Bill Bronston and Friends: Doug Dornan's Story
Produced by Dr. David Goode
Produced in 2005
Doug Dornan: I had a different role from Bill's, which is probably important to stress for you in that if Bill was entirely overt in his advocacy and in his positions, I was covert. I… smuggled out information to be used for the class action suit against Willowbrook.
My title was psychiatric social worker number two. But they changed that to community planner, and I was in charge of what was called Project Exodus, which meant movement of people out of Willowbrook in large groups. Not individual placement, but group placement. And I'll just give you one slice of how that worked. Anyone that wanted to get group movement out of Willowbrook had to come through me, meet with me, present what their plans were, and so on.
I kept getting presented three different times by three different groups of professionals all representing the same proprietor, a Rabbi Bernard Bergman, and each time they would bring more professionals. It went from two to four to seven. And they all had these high… highly credentialed backgrounds, but none of them knew anything about developmental disabilities.
They had no sense of that the people at Willowbrook could actually have lives and grow and change. And so I turned them down. In every case, I turned them down. And they have this hundred bed empty nursing home on Staten Island called Island Nursing Home, and they wanted to fill those hundred beds with Willowbrook residents and collect the Medicaid revenue for doing so.
It went over my head to the director of Willowbrook. It went over his head and up to the governor's office, then Governor Rockefeller. Well, it turns out that Rabbi Bernard Bergman was the largest orthodox Jewish fundraiser for Rocky in his gubernatorial campaigns. And the governor's office directly ordered that this Dornan guy at Willowbrook has to step aside. We're going to move those hundred people out and they're going to fill this nursing home.
Well, at that point, a friend of mine named Rick Turpin and I began on our own time researching who Bergman was and where he got all his power. Well, it turned out the Bergman was the head of a syndicate of 62 nursing homes in the New York metropolitan area and had sweetheart relationships for the providing of furniture, from sister companies.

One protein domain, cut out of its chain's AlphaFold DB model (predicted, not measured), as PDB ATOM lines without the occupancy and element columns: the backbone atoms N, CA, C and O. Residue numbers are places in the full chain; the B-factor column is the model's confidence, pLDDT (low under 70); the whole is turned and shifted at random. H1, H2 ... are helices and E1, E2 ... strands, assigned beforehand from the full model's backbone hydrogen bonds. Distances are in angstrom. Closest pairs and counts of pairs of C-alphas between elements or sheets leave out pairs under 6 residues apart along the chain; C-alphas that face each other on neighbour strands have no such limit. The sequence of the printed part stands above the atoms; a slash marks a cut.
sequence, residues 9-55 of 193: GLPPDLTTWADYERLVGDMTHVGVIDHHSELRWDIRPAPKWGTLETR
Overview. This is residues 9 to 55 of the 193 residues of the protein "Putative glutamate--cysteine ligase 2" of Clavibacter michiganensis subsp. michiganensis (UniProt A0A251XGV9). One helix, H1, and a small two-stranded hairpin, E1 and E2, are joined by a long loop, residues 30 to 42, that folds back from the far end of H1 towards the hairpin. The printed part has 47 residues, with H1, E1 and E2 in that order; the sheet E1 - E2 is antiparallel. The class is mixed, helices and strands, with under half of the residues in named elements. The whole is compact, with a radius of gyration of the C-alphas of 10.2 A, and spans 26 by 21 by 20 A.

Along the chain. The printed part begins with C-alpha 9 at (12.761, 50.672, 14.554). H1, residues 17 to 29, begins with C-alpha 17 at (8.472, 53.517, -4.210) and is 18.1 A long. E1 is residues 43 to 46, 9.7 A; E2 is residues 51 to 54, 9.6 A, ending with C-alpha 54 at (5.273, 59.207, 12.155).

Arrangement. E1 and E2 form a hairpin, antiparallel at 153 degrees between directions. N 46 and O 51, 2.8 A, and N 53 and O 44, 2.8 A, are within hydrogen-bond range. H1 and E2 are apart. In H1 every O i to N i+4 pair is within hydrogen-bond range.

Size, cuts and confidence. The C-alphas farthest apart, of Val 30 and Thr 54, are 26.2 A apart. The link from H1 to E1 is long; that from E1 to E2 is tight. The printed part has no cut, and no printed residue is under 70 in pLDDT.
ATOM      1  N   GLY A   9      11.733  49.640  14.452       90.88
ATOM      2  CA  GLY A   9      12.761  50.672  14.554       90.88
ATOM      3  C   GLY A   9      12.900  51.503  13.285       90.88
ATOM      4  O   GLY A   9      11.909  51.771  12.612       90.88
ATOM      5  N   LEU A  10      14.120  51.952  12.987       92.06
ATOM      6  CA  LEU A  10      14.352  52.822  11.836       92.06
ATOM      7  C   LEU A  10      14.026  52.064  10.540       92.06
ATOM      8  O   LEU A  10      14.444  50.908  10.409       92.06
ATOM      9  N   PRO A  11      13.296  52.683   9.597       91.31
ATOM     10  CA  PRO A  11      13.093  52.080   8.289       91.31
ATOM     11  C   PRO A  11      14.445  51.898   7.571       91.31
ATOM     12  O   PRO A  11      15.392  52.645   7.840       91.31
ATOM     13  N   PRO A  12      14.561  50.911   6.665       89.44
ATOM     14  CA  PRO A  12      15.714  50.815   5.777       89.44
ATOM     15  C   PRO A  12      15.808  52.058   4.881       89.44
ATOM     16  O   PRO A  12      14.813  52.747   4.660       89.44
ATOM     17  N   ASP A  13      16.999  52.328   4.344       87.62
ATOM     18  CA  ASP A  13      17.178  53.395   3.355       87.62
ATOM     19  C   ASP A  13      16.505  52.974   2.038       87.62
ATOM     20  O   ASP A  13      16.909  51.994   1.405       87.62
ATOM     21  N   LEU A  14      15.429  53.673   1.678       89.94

So we put this whole story all together, and we took it first to Andrew Stein, who was the city councilman at the time, and he held a public hearing about it. And that got some attention in Albany. Simultaneously, we took it to the New York Times, and a reporter for the New York Times named John Hess ran the story front page in the Times only from the point of view of Medicaid fraud, not the actual conditions that people were living under, but Medicaid fraud and the abuse of taxpayer dollars.
That resulted in the creation of what's called in legal statute the Moreland Commission investigation of nursing homes. And I was the lead witness in that investigation. It was on... it was the front page of the Times. It was PBS broadcast all day long. It was this whole big deal that frankly scared the hell out of me. I was literally offered, because there were threats on my life because word got out that I was there key witness.
The Willowbrook action, class action suit and the actions of the Moreland Commission investigation fused together, and pointing to the corruption at the top and in pointing to the inhuman conditions under which people were living, and the abuse of taxpayer dollars.
Bill Bronston MD: I want you to listen very carefully. I know this is mesmerizing story, but I want you to hear what are that the universal issues and themes that you experience now in your lives. If you were on the line, what would shut you up? What would move you? What you would do? Because I'm going to tell you when I first got there, there was about 40 bushy tailed, bright eyed, fabulous public health, public educators, school teachers working in the place. And they signed a petition that they gave to Hammond protesting the fact that the work that they were doing with their children in their classes – and these were all children at the time – was being completely undone by the ward workers, who did not support any of the behavior shaping agendas that were being put forth.
And I said to my friend at the time, "Look out." You know, "You think that you're going to give him a petition, you're going to get your asses fired. You cannot do this up front. You cannot go against the workers. You cannot go against the workers and survive this fight." And she, white, shiny thing she was, you know, completely said, you know, "We're all together on this and we have to do this." And I said, "Look out." They were all fired within the next week. The next week. You cannot breach the fundamental relationships between professionals and non-certified professionals in a struggle against, you know, this kind of titular authority. You've got to go…
Gene Eisner: Let me take it a step further because you made a comment earlier about the non-unionized blue collar workers. [Yeah ] In fact, I want to remind you that they were unionized, that they were members of the CSEA. They were state employees.
Bill Bronston MD: State union.